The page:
The Black Swan Files continue…
She is known as Project Sunday to her former government captors—a human enhanced teen transformed by a black swan event. She was their most valuable asset—until she escaped. Now, only one thing is certain. Jocelyn has no intention of ever going back.
Graeme knew Jocelyn was special the first time he met her…then leaping from his Porsche to take down a drone, she pretty much sealed the deal. Months later, Jocelyn’s has come back into his life and trouble is not far behind. But how did you help someone who wouldn’t tell you the truth, was constantly on the move, and had a best friend that you wanted to punch in the face? As the stakes get higher and his own family is at risk, Graeme has to decide one thing…whose side is he on?
Finally in New York, Jocelyn is eager to reach her brother and sister, but nothing works out as she hoped. She has no way to prove who she is, there’s a serial killer who wants her dead, her former handler is now controlled by her nemesis, and the mastermind of it all is toying with her. Amidst everything, she is trying to survive in the ‘real world’, help her family in secret, and navigate her first shot at romance.
Thankfully, she has friends with skills. It will take all of them to stop the government’s latest plot. But at what cost?
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EXCERPT FROM GLISTEN, THE BLACK SWAN FILES 002,
Just the word made her throat constrict and her chest tighten. It wasn’t a bad feeling—just one filled with longing and anticipation…and perhaps a little anxiousness. She shrugged her shoulders to loosen up. She would deal with the anxiety later.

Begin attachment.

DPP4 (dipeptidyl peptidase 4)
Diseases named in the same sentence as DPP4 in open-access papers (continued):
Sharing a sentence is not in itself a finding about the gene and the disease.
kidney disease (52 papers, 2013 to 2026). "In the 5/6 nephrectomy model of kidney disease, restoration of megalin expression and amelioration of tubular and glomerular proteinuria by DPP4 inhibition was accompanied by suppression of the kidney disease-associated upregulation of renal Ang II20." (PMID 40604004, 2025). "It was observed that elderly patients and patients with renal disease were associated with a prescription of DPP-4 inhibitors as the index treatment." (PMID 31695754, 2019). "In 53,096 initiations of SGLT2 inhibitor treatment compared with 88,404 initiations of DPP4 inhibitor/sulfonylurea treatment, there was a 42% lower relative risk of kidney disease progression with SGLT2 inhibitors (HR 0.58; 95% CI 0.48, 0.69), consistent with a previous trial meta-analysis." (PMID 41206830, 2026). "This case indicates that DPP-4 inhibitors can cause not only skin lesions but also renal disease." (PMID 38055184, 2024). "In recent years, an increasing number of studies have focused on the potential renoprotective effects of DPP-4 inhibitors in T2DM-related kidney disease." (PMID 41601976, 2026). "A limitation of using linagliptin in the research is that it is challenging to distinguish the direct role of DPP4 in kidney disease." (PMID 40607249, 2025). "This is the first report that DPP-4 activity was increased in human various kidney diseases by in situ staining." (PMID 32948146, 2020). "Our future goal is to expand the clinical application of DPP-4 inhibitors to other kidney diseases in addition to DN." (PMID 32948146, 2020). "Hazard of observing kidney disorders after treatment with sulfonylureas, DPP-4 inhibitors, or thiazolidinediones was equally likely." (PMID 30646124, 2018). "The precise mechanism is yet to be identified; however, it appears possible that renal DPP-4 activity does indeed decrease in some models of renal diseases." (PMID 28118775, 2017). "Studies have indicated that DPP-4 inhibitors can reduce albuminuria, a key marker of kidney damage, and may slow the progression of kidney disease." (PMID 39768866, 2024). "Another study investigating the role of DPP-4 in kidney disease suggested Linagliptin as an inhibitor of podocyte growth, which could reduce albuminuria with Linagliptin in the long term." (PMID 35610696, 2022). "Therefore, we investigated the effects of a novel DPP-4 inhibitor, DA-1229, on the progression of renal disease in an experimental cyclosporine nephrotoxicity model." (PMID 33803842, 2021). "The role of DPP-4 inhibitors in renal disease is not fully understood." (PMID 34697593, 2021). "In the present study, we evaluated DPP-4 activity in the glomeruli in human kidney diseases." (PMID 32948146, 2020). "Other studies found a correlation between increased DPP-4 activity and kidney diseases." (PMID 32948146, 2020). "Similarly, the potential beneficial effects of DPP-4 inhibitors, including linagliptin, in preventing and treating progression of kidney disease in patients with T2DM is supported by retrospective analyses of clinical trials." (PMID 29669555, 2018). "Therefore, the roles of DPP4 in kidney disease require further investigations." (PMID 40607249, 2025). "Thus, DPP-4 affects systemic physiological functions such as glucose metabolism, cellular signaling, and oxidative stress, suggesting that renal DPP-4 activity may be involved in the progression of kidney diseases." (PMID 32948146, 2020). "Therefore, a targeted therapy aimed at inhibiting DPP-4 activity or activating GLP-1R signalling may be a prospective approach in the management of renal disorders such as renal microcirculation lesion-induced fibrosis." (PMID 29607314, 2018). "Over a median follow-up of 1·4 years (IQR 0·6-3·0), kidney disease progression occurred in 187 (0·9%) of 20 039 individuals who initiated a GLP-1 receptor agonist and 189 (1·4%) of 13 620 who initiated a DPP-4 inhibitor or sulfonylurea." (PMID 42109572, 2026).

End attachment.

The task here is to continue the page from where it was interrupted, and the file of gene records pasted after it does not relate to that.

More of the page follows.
Right now she was an hour from civilization on the Appalachian Trail. With every step she slowly got closer to New York, closer to her family, and closer to the future that she dreamed was now possible.
Jocelyn had been off the grid for the last two months after leaving Texas and her friend Seth. She followed all his rules for anonymity and had been careful not to be seen or heard while she planned her next moves—until she encountered them.
They were a family—mom, dad, daughter, son. Their voices carried through the thick greenery of trees and brush and rock. She recognized from a distant part of her childhood the familiar sounds of parental affection as the boy asked endless questions and the older sister sighed impatiently, sometimes answering his questions.
Jocelyn caught glimpses of them at points in the trail. The dad was bald, lean and tough looking. The mom was Asian American and fell on the petite side. The kids were a cute mix of both parents. The boy sounded young, maybe six. The older sister had talked about what she wanted for her twelfth birthday so she was eleven—just a year older than Jocelyn’s little brother, Benjamin.
It didn’t require extra-sensory abilities to detect the warmth between them, or know why she was so curious about them. They represented everything she had lost.
And right now, they were the one thing between her and getting it back.
The sound of the girl’s whimper made Jocelyn bite her lip hard. Safety meant not getting involved. It wasn’t her fault the girl tripped and broke her ankle.
She assessed the evening sky. They had an hour more of sunset. Closing her eyes, she took a slow breath and listened—not to the family, but to the three men behind her. They treaded steadily, with no interest in stopping for the night, and had been slowly gaining on the family all afternoon.